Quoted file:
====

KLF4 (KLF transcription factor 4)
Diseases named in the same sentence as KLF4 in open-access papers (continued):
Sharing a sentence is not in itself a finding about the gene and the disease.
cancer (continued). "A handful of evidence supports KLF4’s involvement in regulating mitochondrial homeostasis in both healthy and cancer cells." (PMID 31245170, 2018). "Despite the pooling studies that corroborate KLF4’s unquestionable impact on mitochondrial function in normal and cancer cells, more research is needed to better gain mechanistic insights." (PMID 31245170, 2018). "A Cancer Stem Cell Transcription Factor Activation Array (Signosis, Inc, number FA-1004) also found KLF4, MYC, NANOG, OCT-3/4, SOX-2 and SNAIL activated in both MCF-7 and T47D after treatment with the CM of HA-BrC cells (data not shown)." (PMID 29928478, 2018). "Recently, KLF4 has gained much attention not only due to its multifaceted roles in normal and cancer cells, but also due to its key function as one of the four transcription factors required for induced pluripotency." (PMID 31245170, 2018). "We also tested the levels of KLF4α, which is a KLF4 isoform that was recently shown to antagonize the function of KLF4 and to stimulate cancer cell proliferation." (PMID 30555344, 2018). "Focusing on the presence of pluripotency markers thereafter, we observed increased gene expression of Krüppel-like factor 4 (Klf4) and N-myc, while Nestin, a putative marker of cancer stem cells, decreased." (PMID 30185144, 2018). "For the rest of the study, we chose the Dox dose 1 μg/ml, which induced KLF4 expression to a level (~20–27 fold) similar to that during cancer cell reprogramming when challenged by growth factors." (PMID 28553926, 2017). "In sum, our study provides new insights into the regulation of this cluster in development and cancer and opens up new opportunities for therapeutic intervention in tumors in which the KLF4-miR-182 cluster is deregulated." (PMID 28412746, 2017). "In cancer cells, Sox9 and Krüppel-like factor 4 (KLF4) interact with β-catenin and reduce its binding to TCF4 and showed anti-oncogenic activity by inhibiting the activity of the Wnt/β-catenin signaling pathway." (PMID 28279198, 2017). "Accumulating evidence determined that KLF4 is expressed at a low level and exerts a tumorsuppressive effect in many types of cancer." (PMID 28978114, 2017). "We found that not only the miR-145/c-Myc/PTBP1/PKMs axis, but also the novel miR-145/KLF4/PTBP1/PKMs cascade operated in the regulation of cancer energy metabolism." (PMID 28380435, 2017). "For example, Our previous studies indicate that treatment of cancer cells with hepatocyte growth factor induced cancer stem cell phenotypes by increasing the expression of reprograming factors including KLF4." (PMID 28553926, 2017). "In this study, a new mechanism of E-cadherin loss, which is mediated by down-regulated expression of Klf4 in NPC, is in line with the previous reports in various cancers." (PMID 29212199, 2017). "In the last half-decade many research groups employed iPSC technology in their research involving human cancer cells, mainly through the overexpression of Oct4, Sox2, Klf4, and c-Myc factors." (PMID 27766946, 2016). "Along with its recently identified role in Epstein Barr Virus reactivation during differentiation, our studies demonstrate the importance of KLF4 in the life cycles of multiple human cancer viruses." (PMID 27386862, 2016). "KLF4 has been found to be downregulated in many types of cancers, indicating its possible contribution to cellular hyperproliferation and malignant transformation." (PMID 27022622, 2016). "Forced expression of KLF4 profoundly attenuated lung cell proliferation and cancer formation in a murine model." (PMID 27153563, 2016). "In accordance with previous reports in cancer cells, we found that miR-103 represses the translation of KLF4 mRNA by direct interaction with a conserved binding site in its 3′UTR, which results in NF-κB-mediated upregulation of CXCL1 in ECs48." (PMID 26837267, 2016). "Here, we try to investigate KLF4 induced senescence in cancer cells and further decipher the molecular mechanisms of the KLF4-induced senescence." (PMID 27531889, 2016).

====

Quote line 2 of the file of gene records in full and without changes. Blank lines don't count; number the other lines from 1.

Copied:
Diseases named in the same sentence as KLF4 in open-access papers (continued):